Antidepressants have saved my life more than once, but I have a complicated, love-hate relationship with my meds. I love the way they can save me from a destructive, suicidal spiral...but I hate the way that long-term use of antidepressants tends to blunt my normal emotions. So I go for years sometimes on meds, and then I can't take it anymore and I stop and usually I'm fine for a while...until I'm suddenly not fine.

Like addiction, major depression is a relapsing illness. It gets better sometimes and then it gets worse again. I can go for a long time, years even, off meds and do really well...and then all of a sudden: SLAM. The Black Dog is back. And even then, I struggle with the idea of going back on meds because though I know that they will help...I also will have to deal with the side effects, most notably a certain flattening of all emotion. It's like they steal away the most passionate part of me. Sure, the despair and anger are blunted, but so is the expansive joy.

So I get it. Honestly, I don't think there have been many studies of the emotional effects of long-term Suboxone maintainence. How could there be? The medication hasn't been used the way we are using it for all that long. And feelings are subjective. If I had a dime for every time a psychiatrist told me that I was WRONG about what I percieved to be the blunting aspect of my antidepressants, I would have a lot of dimes.

I think it is totally within the realm of possibility that long-term Sub use would cause an effect like the one that people are describing in this thread. And even if it doesn't outright CAUSE it, it could very well contribute to it.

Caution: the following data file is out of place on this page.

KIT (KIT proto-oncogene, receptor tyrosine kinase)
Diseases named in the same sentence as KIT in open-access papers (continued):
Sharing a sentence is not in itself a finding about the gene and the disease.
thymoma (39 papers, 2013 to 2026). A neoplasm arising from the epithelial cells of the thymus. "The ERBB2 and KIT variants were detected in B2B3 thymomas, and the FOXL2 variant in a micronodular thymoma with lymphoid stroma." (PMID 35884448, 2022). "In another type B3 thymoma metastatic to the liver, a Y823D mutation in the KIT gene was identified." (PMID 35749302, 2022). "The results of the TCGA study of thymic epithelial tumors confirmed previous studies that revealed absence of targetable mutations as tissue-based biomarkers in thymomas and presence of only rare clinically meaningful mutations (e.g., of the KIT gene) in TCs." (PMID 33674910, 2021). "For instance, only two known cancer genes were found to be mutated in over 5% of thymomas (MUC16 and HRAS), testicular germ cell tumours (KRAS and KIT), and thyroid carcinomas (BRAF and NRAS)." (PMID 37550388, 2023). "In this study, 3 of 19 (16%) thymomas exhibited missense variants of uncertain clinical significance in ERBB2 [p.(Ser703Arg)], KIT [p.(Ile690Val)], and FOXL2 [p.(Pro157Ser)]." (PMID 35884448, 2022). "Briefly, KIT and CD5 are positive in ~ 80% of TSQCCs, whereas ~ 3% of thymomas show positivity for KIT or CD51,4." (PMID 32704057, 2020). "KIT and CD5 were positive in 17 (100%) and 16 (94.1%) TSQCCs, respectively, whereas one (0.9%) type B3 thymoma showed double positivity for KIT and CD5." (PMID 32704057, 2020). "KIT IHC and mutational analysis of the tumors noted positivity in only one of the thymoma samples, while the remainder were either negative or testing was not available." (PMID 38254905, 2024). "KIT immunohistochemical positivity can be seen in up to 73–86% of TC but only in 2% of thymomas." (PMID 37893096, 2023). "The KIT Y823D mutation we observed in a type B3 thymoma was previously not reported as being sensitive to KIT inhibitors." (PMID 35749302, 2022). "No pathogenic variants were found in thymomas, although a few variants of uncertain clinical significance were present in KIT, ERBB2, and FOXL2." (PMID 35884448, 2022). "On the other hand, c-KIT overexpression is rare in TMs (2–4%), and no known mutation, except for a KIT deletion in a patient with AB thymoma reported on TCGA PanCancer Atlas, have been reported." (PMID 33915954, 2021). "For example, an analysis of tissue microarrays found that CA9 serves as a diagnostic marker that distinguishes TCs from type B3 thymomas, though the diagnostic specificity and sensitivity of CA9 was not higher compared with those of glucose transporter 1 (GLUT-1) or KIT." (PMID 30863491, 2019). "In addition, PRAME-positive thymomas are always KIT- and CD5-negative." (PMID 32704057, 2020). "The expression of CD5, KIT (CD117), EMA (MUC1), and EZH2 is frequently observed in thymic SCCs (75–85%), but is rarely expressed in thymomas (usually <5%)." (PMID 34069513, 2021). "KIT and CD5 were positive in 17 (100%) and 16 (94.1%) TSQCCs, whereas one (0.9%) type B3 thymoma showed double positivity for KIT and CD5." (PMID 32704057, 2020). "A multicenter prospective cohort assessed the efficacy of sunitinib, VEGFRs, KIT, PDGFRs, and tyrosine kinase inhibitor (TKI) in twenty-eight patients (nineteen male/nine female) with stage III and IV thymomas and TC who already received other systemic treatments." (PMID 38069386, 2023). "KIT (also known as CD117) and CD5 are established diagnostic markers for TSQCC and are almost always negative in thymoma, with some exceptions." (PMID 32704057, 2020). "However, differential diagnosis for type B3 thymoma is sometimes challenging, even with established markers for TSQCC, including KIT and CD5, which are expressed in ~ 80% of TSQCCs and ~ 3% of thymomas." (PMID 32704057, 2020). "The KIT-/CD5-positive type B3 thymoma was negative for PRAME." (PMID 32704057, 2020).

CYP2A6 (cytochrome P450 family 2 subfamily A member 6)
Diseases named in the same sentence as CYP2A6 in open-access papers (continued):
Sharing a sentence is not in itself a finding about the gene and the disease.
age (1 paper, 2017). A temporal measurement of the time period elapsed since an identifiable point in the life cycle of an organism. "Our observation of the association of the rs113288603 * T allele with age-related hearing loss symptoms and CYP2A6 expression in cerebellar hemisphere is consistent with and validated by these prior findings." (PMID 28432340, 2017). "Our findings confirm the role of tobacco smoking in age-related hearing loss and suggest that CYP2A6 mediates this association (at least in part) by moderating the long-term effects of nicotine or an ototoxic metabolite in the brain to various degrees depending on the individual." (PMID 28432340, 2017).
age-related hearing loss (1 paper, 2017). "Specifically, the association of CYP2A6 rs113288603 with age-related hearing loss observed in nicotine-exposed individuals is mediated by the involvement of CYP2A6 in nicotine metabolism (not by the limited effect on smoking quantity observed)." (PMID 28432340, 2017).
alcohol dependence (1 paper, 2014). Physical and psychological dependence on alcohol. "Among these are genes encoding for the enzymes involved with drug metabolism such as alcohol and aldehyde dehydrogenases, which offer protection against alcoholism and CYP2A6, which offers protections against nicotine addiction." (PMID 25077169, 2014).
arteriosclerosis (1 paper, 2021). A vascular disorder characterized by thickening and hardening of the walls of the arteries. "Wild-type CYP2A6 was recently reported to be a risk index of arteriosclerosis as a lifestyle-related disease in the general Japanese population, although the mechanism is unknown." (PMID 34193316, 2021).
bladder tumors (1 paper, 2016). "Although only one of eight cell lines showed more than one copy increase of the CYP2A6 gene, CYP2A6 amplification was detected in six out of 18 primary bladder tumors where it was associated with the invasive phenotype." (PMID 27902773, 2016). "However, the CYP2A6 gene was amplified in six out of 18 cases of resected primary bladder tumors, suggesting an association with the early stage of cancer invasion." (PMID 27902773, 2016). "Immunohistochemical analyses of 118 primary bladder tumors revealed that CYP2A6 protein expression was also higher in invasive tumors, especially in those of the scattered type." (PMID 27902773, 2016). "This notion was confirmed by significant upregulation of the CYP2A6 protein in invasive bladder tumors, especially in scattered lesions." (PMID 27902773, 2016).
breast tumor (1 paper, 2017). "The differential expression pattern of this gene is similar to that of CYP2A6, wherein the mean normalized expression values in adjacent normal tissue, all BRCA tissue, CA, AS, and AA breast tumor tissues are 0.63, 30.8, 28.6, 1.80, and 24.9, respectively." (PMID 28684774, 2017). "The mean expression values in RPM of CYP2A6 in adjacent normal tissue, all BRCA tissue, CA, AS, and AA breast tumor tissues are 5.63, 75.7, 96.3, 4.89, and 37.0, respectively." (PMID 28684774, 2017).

That said, I think that if you are experiencing a lack of emotion or an inability to feel or connect with your feelings...then you have a lot of thinking to do. If I were in that situation, I would try ANYTHING to try to reconnect with my emotions or to bring them back in some way before I took the step of stopping Suboxone. And if nothing worked, I would think long and hard about the possible repercussions of stopping Suboxone and weigh them against the repercussions of staying on Suboxone. And I would have a plan in place for how I would work my recovery, and a backup plan in case that plan failed, and probably another back up plan for that. For example, when I go off antidepressants, I know I have to work harder at other forms of treatment for my depression. But just in case I fall off the wagon, I have certain people who know the early signs of my depression coming back, and they call me on my shit. And just in case they don't, I have it set up with my doctor that when I come in to get my thryoid levels checked, he screens me for depression.

I'm so sorry for anyone who is struggling with this issue. Like I said, I've been struggling with it for many years and I don't have an answer. The only thing that I really know, born out of all the experience I've had, is that you have to look at your life as a whole. Try to be as healthy as you can be at every level of your life, because then if one system is stressed or sick you have something to fall back on.


Invariably you have such a wise way of seeing things and breaking them down. I always enjoy reading what you write and without exception, I always find inspiration in what you say. The thing I find most unique and inspirational about you is that I always get the sense that you are someone who just looks at things, situations, problems, issues, etc. for EXACTLY what they are and challenges yourself to accept that thing for just what it is and all the sides or it. Good and bad. There's so much honesty in what you write. You don't write in black and white. You write in shades of gray and that is the most reflective of life anyway.

laddertipper

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PostPosted: Thu Jan 27, 2011 2:42 pm